In California, where no Republican could muster the support to advance to a November runoff in a rare open U.S. Senate seat, San Diego’s Republican incumbent mayor crushed two liberal challengers by more than 35 points, avoiding a general runoff.
Mild-mannered and moderate, Kevin Faulconer and his campaign appear to be testing a novel approach for gaining ground on behalf of the state’s shrinking GOP. Rather than doubling-down on conservatism or hammering racially-tinged wedge issues, Faulconer courted the Latino vote.
“Creo que todos somos parte de una comunidad,” ran his first TV campaign ads of the season on Spanish-language networks. “I believe we are all part of one community,” it translates. But no translator was necessary because the sandy blonde Point Loma resident speaks semi-fluent Spanish.
“We come from different countries, different cultures and we don’t all speak the same language,” Faulconer says on the commercial in Spanish, while shaking hands with families and small business owners throughout San Diego. He picked up his laid-back style and bilingualism in his school-age years in Mexico in a student exchange program. In the ad, he continues: “But, we all share the same aspirations. Every one of us deserves the opportunity to succeed.”
Faulconer’s re-election campaign coincided with Republican presidential nominee Donald Trump’s intense criticism of Mexican immigrants, a group Trump said are criminals and rapists, with promises to deport 12 million people. More recently, Trump decried a San Diego federal court judge for unfavorable rulings on a lawsuit against Trump, blaming the judge’s Mexican heritage.
“I could never vote for Trump,” said Faulconer on Election Night. “His divisive rhetoric is unacceptable and I just could never support him.”
Latinos comprise about 39 percent of the total population in California, and after decades of being on the losing end of conservative candidates’ political ambitions – starting with Gov. Pete Wilson’s 1994 “Save Our State” initiative - millions have felt compelled to register to vote, although Latinos continue to punch under their weight at the ballot box.
Meantime, California Republicans have failed to win a single statewide election for a decade, and they continue to lose ground in voter registration numbers, now trailing Democrats by more than 17 percentage points.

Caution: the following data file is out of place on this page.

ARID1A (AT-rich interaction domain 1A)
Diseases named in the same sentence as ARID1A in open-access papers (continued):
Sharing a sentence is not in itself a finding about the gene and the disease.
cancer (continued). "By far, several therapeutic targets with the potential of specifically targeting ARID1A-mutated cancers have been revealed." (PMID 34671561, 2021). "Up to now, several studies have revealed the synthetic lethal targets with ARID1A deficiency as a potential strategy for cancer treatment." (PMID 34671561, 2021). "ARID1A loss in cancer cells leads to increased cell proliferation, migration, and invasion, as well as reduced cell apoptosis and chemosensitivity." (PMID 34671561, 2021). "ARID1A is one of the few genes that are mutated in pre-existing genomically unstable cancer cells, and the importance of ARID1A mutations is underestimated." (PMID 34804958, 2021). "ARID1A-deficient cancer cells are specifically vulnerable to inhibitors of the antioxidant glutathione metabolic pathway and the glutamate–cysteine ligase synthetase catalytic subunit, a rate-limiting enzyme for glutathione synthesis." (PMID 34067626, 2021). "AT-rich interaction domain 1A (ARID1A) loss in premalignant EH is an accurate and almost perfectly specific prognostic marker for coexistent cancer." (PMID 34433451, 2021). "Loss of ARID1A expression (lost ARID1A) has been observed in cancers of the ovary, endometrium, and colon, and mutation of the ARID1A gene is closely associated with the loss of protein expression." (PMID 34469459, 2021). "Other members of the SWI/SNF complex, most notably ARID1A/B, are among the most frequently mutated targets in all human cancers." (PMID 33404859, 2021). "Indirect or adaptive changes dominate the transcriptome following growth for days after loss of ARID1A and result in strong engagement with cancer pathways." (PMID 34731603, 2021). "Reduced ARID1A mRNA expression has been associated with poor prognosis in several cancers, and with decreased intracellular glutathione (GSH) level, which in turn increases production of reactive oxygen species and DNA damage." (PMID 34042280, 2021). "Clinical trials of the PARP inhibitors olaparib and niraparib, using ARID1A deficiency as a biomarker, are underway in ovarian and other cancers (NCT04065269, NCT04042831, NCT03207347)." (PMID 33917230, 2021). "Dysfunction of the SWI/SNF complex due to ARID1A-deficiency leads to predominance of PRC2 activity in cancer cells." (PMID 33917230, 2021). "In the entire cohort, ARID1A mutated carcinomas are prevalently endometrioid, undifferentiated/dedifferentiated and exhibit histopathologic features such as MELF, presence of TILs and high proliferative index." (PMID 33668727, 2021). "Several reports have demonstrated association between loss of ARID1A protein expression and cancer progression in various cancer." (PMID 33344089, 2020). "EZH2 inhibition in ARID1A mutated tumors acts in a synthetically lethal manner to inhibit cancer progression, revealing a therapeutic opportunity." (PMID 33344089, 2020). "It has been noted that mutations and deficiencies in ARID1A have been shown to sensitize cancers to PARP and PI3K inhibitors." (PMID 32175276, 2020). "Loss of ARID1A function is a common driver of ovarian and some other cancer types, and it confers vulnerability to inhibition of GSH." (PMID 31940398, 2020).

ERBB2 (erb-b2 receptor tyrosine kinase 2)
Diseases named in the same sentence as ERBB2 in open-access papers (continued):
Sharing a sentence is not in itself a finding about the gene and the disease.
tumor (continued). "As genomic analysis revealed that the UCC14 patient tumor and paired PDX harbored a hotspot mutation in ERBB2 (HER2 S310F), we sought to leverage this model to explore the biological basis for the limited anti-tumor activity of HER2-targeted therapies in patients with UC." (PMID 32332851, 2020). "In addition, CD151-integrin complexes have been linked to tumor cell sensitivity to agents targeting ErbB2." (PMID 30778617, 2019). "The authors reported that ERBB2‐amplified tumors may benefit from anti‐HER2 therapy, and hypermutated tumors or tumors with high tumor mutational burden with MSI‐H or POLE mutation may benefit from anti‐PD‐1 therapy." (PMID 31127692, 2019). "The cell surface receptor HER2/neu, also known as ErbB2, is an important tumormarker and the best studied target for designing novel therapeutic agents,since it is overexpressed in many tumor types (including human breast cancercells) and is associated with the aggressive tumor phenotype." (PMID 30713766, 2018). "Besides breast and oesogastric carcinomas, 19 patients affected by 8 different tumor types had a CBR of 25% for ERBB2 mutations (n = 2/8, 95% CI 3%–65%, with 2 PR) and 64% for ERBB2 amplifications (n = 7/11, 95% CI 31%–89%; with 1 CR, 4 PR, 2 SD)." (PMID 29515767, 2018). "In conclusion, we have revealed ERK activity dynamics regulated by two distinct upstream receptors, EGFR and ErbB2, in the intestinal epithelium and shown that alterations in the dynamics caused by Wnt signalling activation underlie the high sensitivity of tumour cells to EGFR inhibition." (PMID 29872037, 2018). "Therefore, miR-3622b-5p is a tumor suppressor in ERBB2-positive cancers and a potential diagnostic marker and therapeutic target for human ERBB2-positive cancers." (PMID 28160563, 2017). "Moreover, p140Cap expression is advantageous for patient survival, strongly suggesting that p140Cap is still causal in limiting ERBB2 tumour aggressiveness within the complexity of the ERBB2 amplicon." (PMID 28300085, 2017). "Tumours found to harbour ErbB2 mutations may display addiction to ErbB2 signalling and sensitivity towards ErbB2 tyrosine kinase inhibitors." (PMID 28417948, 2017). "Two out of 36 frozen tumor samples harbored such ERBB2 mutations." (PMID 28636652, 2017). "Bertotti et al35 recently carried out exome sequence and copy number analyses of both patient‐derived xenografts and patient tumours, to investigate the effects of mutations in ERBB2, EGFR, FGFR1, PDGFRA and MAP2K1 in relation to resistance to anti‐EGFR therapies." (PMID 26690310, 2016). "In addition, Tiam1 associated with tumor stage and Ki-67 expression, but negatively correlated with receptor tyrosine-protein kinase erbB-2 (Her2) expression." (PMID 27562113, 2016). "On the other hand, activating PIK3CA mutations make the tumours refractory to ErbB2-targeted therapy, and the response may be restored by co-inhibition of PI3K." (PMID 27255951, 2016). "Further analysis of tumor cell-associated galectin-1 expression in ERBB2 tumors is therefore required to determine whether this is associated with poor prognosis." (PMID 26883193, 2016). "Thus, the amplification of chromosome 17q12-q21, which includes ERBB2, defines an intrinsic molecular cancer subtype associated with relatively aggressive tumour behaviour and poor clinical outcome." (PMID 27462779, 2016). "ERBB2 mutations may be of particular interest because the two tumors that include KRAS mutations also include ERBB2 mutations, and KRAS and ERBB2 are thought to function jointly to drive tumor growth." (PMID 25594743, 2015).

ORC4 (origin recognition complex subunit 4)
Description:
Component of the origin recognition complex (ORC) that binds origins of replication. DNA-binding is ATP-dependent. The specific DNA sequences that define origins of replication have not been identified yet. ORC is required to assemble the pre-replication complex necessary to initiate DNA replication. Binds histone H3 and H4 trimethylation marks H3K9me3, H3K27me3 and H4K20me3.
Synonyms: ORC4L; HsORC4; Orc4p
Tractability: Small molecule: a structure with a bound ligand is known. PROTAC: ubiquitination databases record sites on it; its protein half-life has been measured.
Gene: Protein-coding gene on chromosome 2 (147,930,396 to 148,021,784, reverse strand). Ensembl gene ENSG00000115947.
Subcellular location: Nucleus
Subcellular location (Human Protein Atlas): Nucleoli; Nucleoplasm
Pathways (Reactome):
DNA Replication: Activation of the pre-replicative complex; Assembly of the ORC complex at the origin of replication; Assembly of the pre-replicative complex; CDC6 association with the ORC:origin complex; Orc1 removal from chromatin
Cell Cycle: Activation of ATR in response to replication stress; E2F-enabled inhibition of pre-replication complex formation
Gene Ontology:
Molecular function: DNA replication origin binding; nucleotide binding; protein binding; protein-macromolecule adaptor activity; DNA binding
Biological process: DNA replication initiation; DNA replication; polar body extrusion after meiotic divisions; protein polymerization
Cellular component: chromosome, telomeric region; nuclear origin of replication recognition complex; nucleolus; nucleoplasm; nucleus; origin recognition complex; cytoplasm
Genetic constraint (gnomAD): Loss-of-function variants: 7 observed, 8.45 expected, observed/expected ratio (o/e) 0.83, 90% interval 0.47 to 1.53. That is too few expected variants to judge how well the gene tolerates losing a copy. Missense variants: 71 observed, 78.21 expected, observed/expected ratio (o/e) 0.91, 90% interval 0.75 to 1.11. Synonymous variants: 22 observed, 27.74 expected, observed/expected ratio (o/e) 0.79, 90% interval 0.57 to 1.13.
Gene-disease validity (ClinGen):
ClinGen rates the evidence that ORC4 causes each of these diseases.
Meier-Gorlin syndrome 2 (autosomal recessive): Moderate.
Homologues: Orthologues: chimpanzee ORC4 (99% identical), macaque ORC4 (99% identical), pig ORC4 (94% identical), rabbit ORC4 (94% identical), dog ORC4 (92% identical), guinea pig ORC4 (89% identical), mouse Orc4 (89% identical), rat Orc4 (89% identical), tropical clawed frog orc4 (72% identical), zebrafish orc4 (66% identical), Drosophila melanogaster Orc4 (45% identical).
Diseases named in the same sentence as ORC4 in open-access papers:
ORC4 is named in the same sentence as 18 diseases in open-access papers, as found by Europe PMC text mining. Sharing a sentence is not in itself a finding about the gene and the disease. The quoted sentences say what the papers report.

The state’s more than 15 million Latinos outnumber the roughly 14.9 million non-Hispanic whites, according to the latest U.S. Census numbers available. But the demographics hardly match any anti-immigrant rhetoric meant to alarm voters about masses of leaching and service-hungry destitute people swarming across the border.
More than 90 percent of Latinos in the California labor force hold a job, according to the state Employment Development Department, and legal immigrants make up more than 80 percent of the state’s Latino population, according to the U.S. Department of Homeland Security.
Trump’s proposal to build a 1,000-foot long concrete wall across the U.S. Mexico border is regarded by Faulconer’s team as economically irresponsible.
“The mayor is focused on nurturing our mega region with Tijuana. He has a great relationship with Tijuana Mayor Astiazaran. He’s building bridges. He’s not building walls,” said Francis Barraza, Faulconer’s campaign manager.
As more specific voter data continues to roll in from Tuesday’s election, a preliminary glance shows Faulconer capturing a majority of the vote in minority neighborhoods like San Ysidro, Paradise Hills, and Encanto.
“Faulconer dominated the vote citywide with few exceptions,” said Vince Vasquez with the National University System Institute for Policy Research. Vasquez, an election demographic analyst, noted high support for Faulconer in San Diego’s predominately African-American and Asian Southeast areas.
State Assemblywoman Lorena Gonzalez, a Democrat who represents some of those same under-served South Bay neighborhoods, was not convinced by his efforts.
"Woo-hoo," Gonzalez said. "He's not a racist and knows he can't embrace a racist. That's politically expedient for a California Republican. But unless he is actively working against Trump or trying to change his party or leaving his party, I'm not impressed."
Faulconer has dismissed his party’s aspirations that he take a long-shot at the governorship in 2018, saying he plans to focus on San Diego, and improving the economy and services in this border region.
“When I look at the strength and the fabric of San Diego and our Latino community, our entrepreneur spirit that helps define us, I hope that we could be the national model that says, ‘This is how we do it,’” Faulconer said.